# Splash Pot Promo Strategy

JoeOffsuit
Red Chipper Posts:

**577**✭✭✭
There seem to be quite a few rooms offering splash pot promotions, the majority of them adding the splash amount to a live hand and playing it out where the winner of the hand gets the pot and the splash. I have done a few google searches, and haven't found anything regarding splash pot strategy, so I thought I might work on a crude one, initially based on all villains pushing all-in with any two cards without even looking at their hand. I understand this may seem like a pretty pessimistic assumption of where this promotion appears it could be heading, but I have seen it happen enough times now that it seems to be worthwhile to try to develop a strategy for.

Given the assumption that the hero is playing against N opponents who are going to push all-in with any two cards, and E is the equity the hero's hand has against N opponents playing any two cards, then I calculate that the ratio X of splash pot size to effective stack size for the hero to join the shove-fest would need to be:

X >= (1-(N+1)E)/E

Of course this only applies to the main pot, the side pots add more difficulty to the calculations, but I think this is reasonable for a starting point for a strategy.

I found some equities (E) for some starting hands against 8 opponents playing random hands (N=8) using equilab Monte Carlo simulations, and then calculated the required ratios (X) of splash size to effective stack size for each hand:

72o, E=4.82%, X>=11.7 to 1

84o, E=6.11%, X>=7.4 to 1

K5o, E=8.27%, X>=3.1 to 1

T4s, E=10.04%, X>=1 to 1.04

J9o, E=10.74%, X>=1 to 3.2

And of course any hand with more than 11.11% equity against 8 random hands would be +EV if anything at all is added to the pot.

Just curious if anyone here has seen any strategies posted anywhere, or any opinions if this approach for a strategy is worth trying to fill out?

Given the assumption that the hero is playing against N opponents who are going to push all-in with any two cards, and E is the equity the hero's hand has against N opponents playing any two cards, then I calculate that the ratio X of splash pot size to effective stack size for the hero to join the shove-fest would need to be:

X >= (1-(N+1)E)/E

Of course this only applies to the main pot, the side pots add more difficulty to the calculations, but I think this is reasonable for a starting point for a strategy.

I found some equities (E) for some starting hands against 8 opponents playing random hands (N=8) using equilab Monte Carlo simulations, and then calculated the required ratios (X) of splash size to effective stack size for each hand:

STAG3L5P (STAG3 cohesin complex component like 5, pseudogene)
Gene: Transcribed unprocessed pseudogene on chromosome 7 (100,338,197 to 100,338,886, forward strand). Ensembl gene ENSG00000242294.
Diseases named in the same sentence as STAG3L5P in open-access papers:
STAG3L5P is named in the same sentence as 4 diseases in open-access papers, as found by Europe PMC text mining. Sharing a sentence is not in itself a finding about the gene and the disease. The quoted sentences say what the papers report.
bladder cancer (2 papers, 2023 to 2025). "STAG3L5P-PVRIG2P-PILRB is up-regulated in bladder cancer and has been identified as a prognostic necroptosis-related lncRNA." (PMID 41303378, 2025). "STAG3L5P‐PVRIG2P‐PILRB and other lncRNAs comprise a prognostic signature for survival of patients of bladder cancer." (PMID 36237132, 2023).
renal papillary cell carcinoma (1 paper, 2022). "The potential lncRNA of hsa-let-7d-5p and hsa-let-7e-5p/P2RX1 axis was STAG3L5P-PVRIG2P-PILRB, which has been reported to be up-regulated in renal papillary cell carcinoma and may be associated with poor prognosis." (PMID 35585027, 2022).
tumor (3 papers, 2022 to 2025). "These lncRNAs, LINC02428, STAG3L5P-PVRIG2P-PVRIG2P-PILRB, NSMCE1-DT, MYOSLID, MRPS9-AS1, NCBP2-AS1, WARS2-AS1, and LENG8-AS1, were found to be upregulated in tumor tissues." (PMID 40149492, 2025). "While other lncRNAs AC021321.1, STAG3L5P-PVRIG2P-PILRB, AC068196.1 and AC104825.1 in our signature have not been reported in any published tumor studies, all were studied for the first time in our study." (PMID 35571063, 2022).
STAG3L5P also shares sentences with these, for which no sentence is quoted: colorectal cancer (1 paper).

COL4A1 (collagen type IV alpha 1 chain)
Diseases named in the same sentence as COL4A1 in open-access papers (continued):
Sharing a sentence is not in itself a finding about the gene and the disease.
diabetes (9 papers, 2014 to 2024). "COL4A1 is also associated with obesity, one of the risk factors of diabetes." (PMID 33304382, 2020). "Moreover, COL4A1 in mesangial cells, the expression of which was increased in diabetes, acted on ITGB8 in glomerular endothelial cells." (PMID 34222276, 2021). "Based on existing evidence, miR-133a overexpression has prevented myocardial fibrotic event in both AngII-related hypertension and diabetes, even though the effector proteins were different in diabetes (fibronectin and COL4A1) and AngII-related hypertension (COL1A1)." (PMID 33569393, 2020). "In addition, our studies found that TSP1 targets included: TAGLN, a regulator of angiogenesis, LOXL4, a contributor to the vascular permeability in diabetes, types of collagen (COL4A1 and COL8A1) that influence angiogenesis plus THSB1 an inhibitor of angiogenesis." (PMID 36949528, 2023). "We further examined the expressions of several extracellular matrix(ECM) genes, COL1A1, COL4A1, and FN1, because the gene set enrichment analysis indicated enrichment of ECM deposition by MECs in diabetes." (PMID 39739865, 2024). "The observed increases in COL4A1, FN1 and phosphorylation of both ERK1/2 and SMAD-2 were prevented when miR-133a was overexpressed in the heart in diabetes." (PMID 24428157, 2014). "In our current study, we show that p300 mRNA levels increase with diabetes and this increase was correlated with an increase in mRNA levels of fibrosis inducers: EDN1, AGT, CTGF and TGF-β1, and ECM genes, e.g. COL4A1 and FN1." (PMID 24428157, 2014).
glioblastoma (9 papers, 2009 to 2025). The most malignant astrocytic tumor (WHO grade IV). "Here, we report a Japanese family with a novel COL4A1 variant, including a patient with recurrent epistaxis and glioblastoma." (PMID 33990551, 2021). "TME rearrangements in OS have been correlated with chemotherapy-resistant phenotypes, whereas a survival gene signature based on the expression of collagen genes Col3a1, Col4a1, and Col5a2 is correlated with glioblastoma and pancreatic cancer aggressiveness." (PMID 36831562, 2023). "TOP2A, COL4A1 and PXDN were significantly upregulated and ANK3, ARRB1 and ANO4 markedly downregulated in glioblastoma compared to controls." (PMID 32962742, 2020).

72o, E=4.82%, X>=11.7 to 1

84o, E=6.11%, X>=7.4 to 1

K5o, E=8.27%, X>=3.1 to 1

T4s, E=10.04%, X>=1 to 1.04

J9o, E=10.74%, X>=1 to 3.2

And of course any hand with more than 11.11% equity against 8 random hands would be +EV if anything at all is added to the pot.

Just curious if anyone here has seen any strategies posted anywhere, or any opinions if this approach for a strategy is worth trying to fill out?

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## Comments

1,018✭✭✭✭depending on the type of table, it adds an interesting dynamic, to the game.

Some tables become limp fests with only someone with a solid hand making a big raise. These limp fest often will get 7 to 10 players calling $3....

Other times I've been in games a lag/lagtard players will try to steel every one of these hands....

Just this week I played a $50 splash pot 1-3 where 2 players limped, and short stack went all in for $60, the lag player made it 135, a reg then shoved his 180 and I looked at KK and shoved for $600......(I lost when the regs QQ hit a Q on the flop, currently I'm not fond of splash the pots LOL)

These pots do get some weird dynamics. Like you I have seen very little written about them. But I do remember some discussions of how you should play against a mainiac who open shoves for $100 utg...or the guy who shoves his last $60 before the cards are even dealt out.

I do realize I have not answered your questions....but do find they do make for some interesting, and profitable situations....

5,483✭✭✭✭✭577✭✭✭However in the midwest, several of the poker rooms will randomly select one table in the room to splash, and then the splash amount for that table can be several times the

maximumbuy-in for the table. When your table is selected in one of these rooms, then I think it might be worth studying how well hands like Q5o and T4s do against 8 random shoves..Some rooms have gone to the "face up" method I described in the other thread (Austin posted the link) but not all have, and I am thinking of prepping up for those that haven't. I definitely like the face up method better (for the reasons I stated in my post, I think its better for poker) but you know what, I think I also need to embrace the classical way it is done too.

Are there any rooms outside the midwest where the splash amount can be much greater than the max buy-in for a table?